The Jervis Bay Maritime Museum will celebrate its 30th anniversary on Saturday, December 8 with a fun, family-friendly evening.
(min cost $8)
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The event will also and pay tribute to the volunteers and community members who shaped the museum over the years.
This twilight event will feature an Aboriginal smoking ceremony, live music, food stalls, children’s entertainment and craft, lawn games, plus free entry to the museum after hours to see the new exhibitions.
The Navigators, Kay Cottee Solo: Endurance and the Sea, and a possum skin cloak from the Freeman family among the new exhibits.
The fleet restoration crew will also be hosting a live art auction to raise money for the restoration of the fishing vessel, the Crest.
The event runs 5pm to 8.30pm on December 8 but celebrations will continue early 2019 with a live performance of Shakespeare’s A Midsummer Night’s Dream by Essential Theatre on Friday, January 11 plus a program of other exciting events.
For more information visit www.jervisbaymaritimemuseum.com.au or call 4441 5675.
The museum boasts a proud and wonderful tradition.
The museum was formally opened on December 3 1988, by Australian swimming legend Dawn Fraser AO MBE, solo yachtswoman Kay Cottee AO and Aboriginal elder Marjorie Timbery.
Dawn Fraser will be returning this year as a special guest to mark the anniversary.
The museum was originally built to house the Lady Denman ferry (built in Huskisson in 1911), local history and the Halloran Collection of maritime and surveying instruments gifted to the museum by Warren Halloran.
READ MORE: Collection to feature in celebrations
Over the years, native gardens, a pond and other buildings were added to accommodate a growing collection of local history exhibits and to meet the community’s need for exhibition areas.
The museum now has several gallery spaces, including the Vera Hatton and the Kingfisher galleries, which showcase the work of local artists and craftspeople, as well as hosting travelling exhibitions.
The museum also plays an important role in the local indigenous community, hosting the Laddie Timbery Aboriginal gallery onsite and the presentation of indigenous exhibitions.
The Jervis Bay Maritime Museum is a not-for-profit community organisation begun and run largely by a dedicated group of volunteers.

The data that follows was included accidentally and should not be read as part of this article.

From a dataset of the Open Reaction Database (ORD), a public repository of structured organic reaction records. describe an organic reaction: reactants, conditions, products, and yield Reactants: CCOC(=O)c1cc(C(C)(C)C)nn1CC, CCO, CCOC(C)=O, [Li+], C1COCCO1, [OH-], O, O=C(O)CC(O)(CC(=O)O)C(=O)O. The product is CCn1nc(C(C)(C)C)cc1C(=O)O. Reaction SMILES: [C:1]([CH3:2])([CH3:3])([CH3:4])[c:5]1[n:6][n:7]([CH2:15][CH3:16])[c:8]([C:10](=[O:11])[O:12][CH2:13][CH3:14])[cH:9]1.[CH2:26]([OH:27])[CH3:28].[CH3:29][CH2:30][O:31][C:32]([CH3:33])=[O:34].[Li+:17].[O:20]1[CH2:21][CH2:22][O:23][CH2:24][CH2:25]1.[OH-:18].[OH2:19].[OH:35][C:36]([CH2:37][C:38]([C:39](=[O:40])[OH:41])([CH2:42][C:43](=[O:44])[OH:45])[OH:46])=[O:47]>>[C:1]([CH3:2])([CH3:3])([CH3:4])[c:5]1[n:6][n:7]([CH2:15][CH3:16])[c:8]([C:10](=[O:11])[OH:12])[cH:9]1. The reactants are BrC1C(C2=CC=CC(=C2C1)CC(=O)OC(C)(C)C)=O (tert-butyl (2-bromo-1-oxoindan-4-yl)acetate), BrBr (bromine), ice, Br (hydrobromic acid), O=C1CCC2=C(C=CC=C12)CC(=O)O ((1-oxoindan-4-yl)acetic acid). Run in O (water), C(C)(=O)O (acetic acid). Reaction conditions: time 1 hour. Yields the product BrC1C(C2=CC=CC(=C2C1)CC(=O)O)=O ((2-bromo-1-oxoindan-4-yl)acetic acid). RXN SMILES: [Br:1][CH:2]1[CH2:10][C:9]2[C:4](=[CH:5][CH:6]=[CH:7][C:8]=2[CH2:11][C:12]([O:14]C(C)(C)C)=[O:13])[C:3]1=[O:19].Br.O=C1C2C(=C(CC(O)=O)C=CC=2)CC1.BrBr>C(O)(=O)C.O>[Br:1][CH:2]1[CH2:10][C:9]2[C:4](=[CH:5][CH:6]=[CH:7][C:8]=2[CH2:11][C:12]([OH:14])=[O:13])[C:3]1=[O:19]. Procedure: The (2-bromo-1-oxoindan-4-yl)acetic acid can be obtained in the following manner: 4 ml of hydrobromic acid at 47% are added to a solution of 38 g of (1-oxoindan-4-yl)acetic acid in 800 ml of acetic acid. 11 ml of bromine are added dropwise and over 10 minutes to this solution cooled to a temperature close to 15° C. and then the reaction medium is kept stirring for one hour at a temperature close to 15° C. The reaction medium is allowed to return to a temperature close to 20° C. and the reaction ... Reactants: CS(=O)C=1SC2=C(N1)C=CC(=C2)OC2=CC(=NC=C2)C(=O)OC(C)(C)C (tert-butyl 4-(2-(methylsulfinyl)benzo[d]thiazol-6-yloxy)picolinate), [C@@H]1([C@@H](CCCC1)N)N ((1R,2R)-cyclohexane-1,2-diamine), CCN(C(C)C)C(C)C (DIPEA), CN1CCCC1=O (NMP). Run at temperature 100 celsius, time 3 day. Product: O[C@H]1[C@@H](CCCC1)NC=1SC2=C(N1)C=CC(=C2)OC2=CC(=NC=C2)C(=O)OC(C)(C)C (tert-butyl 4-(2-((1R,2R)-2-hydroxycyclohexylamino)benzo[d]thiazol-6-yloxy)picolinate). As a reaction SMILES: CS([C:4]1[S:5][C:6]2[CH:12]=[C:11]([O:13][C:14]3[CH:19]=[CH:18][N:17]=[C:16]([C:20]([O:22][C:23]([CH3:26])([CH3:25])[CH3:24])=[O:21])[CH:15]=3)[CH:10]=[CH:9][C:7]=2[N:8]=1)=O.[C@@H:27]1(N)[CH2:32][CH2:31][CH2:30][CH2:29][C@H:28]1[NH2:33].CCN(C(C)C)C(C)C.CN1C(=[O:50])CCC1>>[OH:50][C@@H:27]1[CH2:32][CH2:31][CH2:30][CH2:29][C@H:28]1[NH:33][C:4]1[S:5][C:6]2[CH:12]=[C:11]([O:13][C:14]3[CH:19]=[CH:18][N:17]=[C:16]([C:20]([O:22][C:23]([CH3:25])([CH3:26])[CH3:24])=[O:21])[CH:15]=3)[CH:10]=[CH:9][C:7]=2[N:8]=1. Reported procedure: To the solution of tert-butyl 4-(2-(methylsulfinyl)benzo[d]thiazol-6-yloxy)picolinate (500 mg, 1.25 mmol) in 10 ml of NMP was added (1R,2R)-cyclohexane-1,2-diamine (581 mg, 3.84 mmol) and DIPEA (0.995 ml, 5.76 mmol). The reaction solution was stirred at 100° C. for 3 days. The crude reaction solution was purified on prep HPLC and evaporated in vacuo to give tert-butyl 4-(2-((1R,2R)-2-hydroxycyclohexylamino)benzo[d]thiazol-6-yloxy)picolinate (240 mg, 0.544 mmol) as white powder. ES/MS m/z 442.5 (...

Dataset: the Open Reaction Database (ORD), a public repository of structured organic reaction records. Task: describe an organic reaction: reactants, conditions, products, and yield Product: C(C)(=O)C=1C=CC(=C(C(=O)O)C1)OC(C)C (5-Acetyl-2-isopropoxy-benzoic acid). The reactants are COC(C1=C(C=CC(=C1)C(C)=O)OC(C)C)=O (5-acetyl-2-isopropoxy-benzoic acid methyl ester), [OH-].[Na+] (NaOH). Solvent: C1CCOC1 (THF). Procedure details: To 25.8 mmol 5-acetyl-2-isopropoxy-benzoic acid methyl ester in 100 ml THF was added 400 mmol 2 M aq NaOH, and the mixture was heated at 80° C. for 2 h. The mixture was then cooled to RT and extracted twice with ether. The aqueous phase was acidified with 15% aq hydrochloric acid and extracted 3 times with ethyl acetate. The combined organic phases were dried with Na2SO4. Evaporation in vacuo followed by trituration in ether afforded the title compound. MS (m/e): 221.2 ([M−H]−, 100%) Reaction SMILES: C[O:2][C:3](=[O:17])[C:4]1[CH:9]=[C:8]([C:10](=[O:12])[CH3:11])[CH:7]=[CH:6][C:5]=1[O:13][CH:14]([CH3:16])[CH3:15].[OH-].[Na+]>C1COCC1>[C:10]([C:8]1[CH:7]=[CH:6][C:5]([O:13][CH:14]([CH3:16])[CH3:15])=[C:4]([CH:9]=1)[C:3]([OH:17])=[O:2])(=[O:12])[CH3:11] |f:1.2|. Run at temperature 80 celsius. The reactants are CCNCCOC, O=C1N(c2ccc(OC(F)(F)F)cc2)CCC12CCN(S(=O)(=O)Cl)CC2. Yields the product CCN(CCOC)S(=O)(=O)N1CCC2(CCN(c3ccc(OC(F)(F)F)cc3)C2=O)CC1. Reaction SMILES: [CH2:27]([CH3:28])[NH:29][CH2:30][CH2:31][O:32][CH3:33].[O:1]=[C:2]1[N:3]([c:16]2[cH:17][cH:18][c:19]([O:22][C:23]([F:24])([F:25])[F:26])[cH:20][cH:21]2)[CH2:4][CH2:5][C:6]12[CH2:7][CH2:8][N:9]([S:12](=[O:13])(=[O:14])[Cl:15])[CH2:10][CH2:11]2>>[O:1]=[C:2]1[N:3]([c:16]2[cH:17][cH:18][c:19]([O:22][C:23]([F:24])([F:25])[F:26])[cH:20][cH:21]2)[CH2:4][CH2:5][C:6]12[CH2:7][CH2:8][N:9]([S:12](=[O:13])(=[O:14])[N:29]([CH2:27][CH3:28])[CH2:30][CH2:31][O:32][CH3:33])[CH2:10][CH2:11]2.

The 30th-anniversary celebration provides the museum with the opportunity to recognise the vision of those whose imagination knew no bounds and the substantial contribution of the many volunteers over the past thirty years.
The museum has developed into a significant cultural, social and economic asset to Jervis Bay and the Shoalhaven region and looks forward to celebrating with the community.
A STORY about the Jervis Bay Maritime Museum would be incomplete without mentioning the brazen story of its return, led by John Hatton and crew.
In the early hours of Sunday May 31 1981, a local fishing boat towed her from Sydney Harbour and straight into more problems.
On entering the Shoalhaven Bight, the Lady encountered stiff northerly winds and began to wallow in three-metre waves.
The lives of the four men on board, Neil Gage, Les Phillips, Ab Mehmet and Ian Ellis were at risk and the RAN was called in to assist.
A helicopter from HMAS Albatross hovered over the Lady until the HMAS Tobruk came to the ferry’s aid.
The Tobruk kept watch until the Lady was successfully towed into Jervis Bay.
She managed to get 200 metres up Currambene Creek before coming to rest on her side.
Despite the risk and the cost, the then State Member for the South Coast John Hatton said at the time the ferry was worth saving.
“It’s always a battle to save something worthwhile,” Mr Hatton said.
“The Denman is a benchmark, a romantic link to the past for hundreds of thousands of people who travelled in the Lady series of ferries on Sydney Harbour.”
Mr Hatton’s dream was to help build a unique maritime museum, which we have today.
While she waited for a permanent home, the Lady was vandalised and was half submerged.
In 1983 she was floated to a permanent dry land site close to where the Lady Denman Heritage Complex was to be built.
The complex was opened in 1988 and thanks to a Federal Government Federation grant of $1.4 million the ferry was saved.
In 2001, the Lady, even though it was a small journey, was sailing again.
She was floated from her dry dock home and came to berth inside the Heritage Complex where she can be seen today.
READ MORE: Craft group’s wonderful donation
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